2.2 Data

The data for this investigation comprised 27 English language stories from a main web site for rubber boot fetishists (mean length = 1420 words, maximum = 4353, minimum = 314). These made up the entire English language content of the story section of that web site on the date of collection, with the exception of multi-part stories, which were excluded. The data were collected in the summer of 2001.

As a comparison group, the study used the Romance and Love Story section of the Freiburg-LOB ("FLOB") Corpus of British English (Hundt, Sand & Siemund 1998). This was considered an appropriate comparison, since the majority of the rubber boot stories were relationship oriented: they focussed on social activities in which rubber boots featured strongly, rather than just on the boots themselves. The entire FLOB Corpus is a 1 million word collection of samples of written English that were published in the year 1991; the Romance and Love Story section contains 29 samples taken from novels or short stories (mean length = 2058 words, maximum = 2108, minimum = 2017).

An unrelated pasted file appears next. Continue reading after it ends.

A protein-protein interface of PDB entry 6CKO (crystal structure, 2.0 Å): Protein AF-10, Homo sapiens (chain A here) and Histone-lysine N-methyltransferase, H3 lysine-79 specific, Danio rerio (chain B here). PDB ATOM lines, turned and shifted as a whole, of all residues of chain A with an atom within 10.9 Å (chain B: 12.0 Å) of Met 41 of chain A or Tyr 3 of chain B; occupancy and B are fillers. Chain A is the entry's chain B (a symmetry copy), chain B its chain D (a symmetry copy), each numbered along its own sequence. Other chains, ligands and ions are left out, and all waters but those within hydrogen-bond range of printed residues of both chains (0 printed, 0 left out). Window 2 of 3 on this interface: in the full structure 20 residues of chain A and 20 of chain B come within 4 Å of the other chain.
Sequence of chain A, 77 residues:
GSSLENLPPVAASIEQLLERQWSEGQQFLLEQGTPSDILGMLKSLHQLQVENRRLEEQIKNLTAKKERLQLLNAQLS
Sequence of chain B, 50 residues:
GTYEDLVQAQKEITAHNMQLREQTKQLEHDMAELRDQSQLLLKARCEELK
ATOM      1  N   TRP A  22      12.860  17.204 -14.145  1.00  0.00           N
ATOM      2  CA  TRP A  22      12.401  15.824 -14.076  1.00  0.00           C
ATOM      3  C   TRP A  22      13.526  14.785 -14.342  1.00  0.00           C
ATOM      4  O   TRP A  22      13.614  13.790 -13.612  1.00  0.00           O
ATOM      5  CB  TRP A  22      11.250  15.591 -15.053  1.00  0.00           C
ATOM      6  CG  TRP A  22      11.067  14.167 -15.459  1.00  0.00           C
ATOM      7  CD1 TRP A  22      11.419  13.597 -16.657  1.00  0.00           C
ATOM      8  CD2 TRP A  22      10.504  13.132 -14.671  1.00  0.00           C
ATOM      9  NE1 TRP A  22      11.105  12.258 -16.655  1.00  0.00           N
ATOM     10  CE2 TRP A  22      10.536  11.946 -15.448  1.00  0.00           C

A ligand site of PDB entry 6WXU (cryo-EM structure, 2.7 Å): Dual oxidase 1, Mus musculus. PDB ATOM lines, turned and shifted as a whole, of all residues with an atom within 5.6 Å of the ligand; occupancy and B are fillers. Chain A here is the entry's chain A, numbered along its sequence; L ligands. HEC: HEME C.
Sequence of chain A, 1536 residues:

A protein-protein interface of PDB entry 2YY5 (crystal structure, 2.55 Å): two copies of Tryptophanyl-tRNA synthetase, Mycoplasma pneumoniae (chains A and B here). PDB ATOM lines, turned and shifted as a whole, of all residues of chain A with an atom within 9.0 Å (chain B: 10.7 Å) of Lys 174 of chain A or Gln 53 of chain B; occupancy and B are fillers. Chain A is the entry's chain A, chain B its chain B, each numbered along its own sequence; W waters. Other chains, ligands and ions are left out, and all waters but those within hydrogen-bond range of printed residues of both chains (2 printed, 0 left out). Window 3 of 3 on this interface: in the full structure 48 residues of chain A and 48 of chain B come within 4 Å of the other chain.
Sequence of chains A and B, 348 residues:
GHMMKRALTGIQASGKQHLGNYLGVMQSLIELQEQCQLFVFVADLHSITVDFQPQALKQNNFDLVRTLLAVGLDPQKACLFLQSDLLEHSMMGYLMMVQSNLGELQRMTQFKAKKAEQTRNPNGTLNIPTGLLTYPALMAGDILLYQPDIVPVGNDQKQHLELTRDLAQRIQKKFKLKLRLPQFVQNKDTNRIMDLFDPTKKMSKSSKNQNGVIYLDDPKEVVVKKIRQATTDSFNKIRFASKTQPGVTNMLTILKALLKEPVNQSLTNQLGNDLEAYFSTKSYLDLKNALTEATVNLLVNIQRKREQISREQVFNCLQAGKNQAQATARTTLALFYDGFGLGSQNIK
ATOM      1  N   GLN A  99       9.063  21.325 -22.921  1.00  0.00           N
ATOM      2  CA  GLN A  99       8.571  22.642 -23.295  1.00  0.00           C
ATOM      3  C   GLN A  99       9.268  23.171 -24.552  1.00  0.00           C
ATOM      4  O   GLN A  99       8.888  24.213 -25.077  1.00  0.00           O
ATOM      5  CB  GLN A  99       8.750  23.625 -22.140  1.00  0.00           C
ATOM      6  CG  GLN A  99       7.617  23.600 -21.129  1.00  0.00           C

2.3 Method

To identify primary and secondary process thinking, the stories and corpus samples were content analysed using a version of the Regressive Imagery Dictionary (or "RID" -- Martindale 1975) [2]. This is a well validated measure of primary and secondary process thought. It contains two main summary categories -- primary and secondary process -- as well as several further categories, which were not used in the present study. Each of the two summary categories is made up of several subcategories, and, in the case of primary process, these subcategories also contain further subcategories. Table 1 shows the make-up of the primary and secondary process categories.
Main category and primary subcategories Secondary subcategories Example words
Drive Oral breast, drink, lip